Shardlake: Is Scarnsea a Real Tudor-Era Town?

The Tudor-era murder mystery presented within the Hulu show ‘Shardlake,’ unravels in the remote town of Scarnsea, where a Benedictine monastery faces imminent dissolution under Henry VIII’s rule. As the King takes control of the Church, the Scarnsea-based abbey under Abbot Fabian’s control waits in line to be the first to be forced into surrender. That is, until Lord Cromwell’s commissioner, Robin Singleton, finds himself on the wrong end of a mysterious sword. Consequently, Lawyer Matthew Shardlake and his reluctant new assistant, Jack Barak, venture to the monks’ secluded community in the small town to investigate the dreadful murder.

Even though Scarnsea’s depiction remains limited to a few inquisitive trips to taverns, stables, and marshes, the show presents the town as a key figure in Tudor history as its monastery becomes the first to dissolve. For the same reason, viewers might wonder about whether or not there’s any realism behind the on-screen town. SPOILERS AHEAD!

Scarnsea: C.J. Sansom’s Fictional Town

Despite the historical setting of ‘Shardlake,’ the show’s central storyline revolving around Matthew Shardlake’s criminal investigation remains largely fictitious. The show adapts the 2003 novel, ‘Dissolution,’ by C.J. Sansom, in which the author essays a whodunnit set in 1500s England with the crown’s actions against the monastery as the driving narrative force. As such, the English town Scarnsea, situated alongside the Sussex Coast in the novel, finds its origins in Sansom’s historical fiction work. As the show adapts the same work, it retains close authenticity to the source material and brings Sansom’s fictional Scarnsea town to the screen.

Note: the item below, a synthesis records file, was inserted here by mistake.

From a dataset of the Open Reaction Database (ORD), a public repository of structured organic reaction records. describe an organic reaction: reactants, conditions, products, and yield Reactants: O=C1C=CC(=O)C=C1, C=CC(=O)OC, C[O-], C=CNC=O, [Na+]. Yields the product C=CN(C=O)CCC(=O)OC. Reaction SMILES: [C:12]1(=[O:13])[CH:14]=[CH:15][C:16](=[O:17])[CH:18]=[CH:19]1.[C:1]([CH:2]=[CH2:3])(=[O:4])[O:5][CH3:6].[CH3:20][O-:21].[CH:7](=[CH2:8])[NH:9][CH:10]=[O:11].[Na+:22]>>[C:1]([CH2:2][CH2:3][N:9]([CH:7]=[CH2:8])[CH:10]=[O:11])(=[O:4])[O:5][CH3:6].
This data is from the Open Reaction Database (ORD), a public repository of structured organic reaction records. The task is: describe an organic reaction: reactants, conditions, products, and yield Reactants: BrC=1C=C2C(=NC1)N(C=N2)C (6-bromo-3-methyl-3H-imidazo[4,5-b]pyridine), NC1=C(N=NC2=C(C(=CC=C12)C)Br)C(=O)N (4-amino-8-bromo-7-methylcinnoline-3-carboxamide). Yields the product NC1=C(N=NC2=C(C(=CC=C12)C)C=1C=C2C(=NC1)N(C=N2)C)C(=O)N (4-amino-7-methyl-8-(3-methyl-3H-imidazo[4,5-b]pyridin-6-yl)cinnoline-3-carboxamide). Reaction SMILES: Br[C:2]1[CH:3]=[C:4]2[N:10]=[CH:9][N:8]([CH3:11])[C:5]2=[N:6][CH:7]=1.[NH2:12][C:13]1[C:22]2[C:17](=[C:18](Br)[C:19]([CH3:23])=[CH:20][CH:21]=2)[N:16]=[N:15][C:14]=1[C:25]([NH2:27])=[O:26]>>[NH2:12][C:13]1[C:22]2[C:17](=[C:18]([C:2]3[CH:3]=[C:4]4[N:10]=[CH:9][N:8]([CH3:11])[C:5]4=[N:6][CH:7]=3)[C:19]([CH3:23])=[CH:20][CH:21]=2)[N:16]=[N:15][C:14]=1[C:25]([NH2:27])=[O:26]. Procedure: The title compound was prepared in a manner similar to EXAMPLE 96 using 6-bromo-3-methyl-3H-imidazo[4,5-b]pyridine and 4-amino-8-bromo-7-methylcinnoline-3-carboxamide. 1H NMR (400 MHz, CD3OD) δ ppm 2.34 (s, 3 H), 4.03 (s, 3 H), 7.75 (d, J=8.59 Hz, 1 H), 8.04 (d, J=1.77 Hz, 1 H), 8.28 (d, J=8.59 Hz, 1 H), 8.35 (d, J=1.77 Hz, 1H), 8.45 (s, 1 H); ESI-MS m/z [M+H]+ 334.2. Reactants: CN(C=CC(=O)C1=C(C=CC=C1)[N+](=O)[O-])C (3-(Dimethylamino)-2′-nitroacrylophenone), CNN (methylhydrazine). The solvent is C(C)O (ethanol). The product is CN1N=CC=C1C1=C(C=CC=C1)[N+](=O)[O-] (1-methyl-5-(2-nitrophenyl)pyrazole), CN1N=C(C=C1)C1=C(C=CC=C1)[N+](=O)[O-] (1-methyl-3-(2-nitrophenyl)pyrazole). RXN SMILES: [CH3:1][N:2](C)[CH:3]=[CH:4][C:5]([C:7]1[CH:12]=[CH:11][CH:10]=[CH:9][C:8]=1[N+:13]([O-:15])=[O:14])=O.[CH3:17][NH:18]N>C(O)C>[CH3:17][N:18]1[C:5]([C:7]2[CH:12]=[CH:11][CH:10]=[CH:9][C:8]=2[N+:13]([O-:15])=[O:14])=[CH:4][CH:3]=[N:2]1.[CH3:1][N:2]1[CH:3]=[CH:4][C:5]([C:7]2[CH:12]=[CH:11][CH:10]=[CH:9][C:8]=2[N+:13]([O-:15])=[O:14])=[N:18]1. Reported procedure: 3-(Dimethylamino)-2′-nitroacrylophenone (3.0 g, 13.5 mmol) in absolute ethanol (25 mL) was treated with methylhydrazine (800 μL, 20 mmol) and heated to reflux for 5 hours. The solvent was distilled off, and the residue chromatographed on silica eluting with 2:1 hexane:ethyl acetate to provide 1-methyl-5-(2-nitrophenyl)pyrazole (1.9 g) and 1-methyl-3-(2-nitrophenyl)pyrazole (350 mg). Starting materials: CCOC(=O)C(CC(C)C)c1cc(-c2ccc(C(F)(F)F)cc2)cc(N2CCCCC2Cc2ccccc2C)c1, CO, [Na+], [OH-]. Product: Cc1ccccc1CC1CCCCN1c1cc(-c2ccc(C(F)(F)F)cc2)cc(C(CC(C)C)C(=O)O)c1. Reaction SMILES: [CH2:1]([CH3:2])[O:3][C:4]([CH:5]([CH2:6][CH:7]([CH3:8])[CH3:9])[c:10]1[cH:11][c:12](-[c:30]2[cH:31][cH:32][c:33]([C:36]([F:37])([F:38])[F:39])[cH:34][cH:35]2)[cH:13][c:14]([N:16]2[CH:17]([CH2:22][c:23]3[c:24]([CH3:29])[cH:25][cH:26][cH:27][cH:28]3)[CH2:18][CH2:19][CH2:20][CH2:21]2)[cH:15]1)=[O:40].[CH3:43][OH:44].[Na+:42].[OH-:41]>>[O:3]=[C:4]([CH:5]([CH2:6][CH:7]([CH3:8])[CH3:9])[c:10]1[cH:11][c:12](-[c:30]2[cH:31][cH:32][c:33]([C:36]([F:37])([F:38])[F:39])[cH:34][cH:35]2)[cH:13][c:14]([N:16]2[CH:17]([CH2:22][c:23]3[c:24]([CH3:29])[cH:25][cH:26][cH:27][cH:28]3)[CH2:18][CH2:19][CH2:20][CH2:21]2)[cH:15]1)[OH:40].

The show depicts Scarnsea— in the midst of a cold winter— as any other non-descript English town from the 16th century. However, the town’s defining aspect remains the remote monastery that it houses, which brings Lord Cromwell’s emissaries to the locality in the first place. As a result, the secrets of the monastery’s recorded tax thefts from the town emerge under Matthew’s scrutinizing investigation, as well as the efforts of an opportunistic businessman. Thus, even though the town’s relevance to the plot fails to breach past its relationship to the much more narratively significant monastery, Scarnsea ultimately ends up playing an instrumental role in the storyline.

Nevertheless, in real life, no such town sporting a monastery existed under the rule of Henry VIII. Instead, the earliest real-life Benedictine monasteries that the King of England closed in 1538 belonged to the villages and towns of Abbotsbury, Abingdon, and Bardney. In the contemporary world, these locations are within the Dorset, Oxfordshire, and Lincolnshire counties, respectively. For the same reasons, the town of Scarnsea was a work of fabrication by Sansom. While ample research is likely to have gone into the town’s literary construction, it doesn’t share a real-life counterpart. Consequently, the town’s on-screen rendition within ‘Shardlake’ also shares a similar confinement to fictionality.

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